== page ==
UCLC's Philosophy on the Celebration of Holidays
Over the years, there have been many questions about why the University Children’s Learning Center does not celebrate holidays. The quick answer is respect. Children from around the globe are enrolled at UCLC. Each family has unique beliefs, values and traditions. The philosophy of the Learning Center is one of inclusion, where every family feels respected and welcomed. This long-held philosophical belief is reflected in the policies that have guided practices at UCLC for over four decades.
The UCLC policy states “Curriculum does not include the practice of observing traditional Christian based holidays, such as Halloween, Christmas, Valentine’s Day or Easter. UCLC values and respects each family and their individual beliefs; therefore, the Learning Center does not feel it is appropriate to pick and choose holidays to celebrate. The Learning Center believes it is more important and appropriate for children to learn about their culture and heritage, including the celebration of important and significant historical events, from their family. If a family wishes to come and share a particular aspect of their cultural beliefs, the Learning Center would welcome that opportunity.” (Page 25 of the UCLC Family Guide).
How does this policy translate to classroom practices? Quite simply, teachers do not plan curriculum experiences that are associated with any religion. Faith-based beliefs, traditions and customs are best taught and observed in the home setting. Young children are at a stage of development where they cannot distinguish between learning about religious practices and embracing them. We feel that all of our children should be able to participate fully in UCLC’s program offerings without engaging in practices that are inconsistent with family beliefs. This point was articulated in a 1986 letter from a parent after Santa Claus had made an appearance at UCLC:
“The purpose of this letter is to help teachers who are members of a dominant mainstream culture to see customs they take for granted from the perspective of a fellow citizen who is committed to maintaining a different culture.” This parent went on to explain that when Santa is in the mall, every family has the right to participate or not. She understands Santa is a positive experience, “which we share in by observing, respecting, but not participating in, other people’s religious customs. By having Santa come to the Center unannounced to parents, you have taken my child out of the role of observer into that of participant, participating in something that she has learned explicitly is not for her.” The parent pointed out that the disrespect was compounded when her child was encouraged to sit on Santa’s lap to be asked the very confusing question, “What do you want Santa to bring you for Chanukah?”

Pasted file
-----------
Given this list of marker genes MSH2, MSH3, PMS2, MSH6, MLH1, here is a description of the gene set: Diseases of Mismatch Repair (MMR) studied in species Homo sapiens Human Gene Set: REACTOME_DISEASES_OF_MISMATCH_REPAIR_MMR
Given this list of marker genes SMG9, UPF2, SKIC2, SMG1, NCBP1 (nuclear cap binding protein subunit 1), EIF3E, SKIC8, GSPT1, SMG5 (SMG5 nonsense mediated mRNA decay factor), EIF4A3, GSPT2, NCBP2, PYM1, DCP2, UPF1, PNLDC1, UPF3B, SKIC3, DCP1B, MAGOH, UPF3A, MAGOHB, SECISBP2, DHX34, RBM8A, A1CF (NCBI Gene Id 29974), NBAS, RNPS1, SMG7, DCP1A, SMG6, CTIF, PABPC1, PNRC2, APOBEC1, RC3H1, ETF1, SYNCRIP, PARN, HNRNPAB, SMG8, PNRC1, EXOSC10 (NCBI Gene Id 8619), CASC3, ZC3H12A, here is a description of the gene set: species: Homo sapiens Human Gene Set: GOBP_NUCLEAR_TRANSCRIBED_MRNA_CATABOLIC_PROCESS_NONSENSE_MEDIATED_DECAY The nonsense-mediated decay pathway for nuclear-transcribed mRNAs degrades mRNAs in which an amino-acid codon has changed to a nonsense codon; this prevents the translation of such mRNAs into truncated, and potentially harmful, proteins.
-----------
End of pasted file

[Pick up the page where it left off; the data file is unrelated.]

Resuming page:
This unfortunate incident underscores one the paramount principles that still guides every UCLC staff member today: In order to teach our children respect, we strive to model respect every day and in every aspect of our program. Our practices need to convey the message to each child, “You belong here and are a valued member of the UCLC community.” By not planning curriculum that is derived from a specific set of religious and cultural traditions, the sense of identity and self-esteem that the children carry with them from their families and home environments can be affirmed.
UCLC does maintain the importance of children’s individual identities being reinforced in the classroom, at the same time embracing opportunities for children of varied backgrounds to learn from each other. We listen and get excited with the children as they tell us about what’s meaningful to them in their lives outside of our program, including cultural traditions, and encourage sharing of personal experiences within their UCLC families. These experiences frequently become the basis for further discussion and inquiry, as our Emergent Curriculum model encourages the children to lead the way in what they want to learn about each others’ cultures. UCLC teachers help them seek out many types of resources in order to pursue their interests. Families are welcomed into the classroom to share customs and traditions, offering culturally relevant learning and allowing all the children to explore what it means to live in a global society. Through participating in a diverse learning community, children are able to gain the understanding that both the similarities and uniqueness of the human experience are highly valued.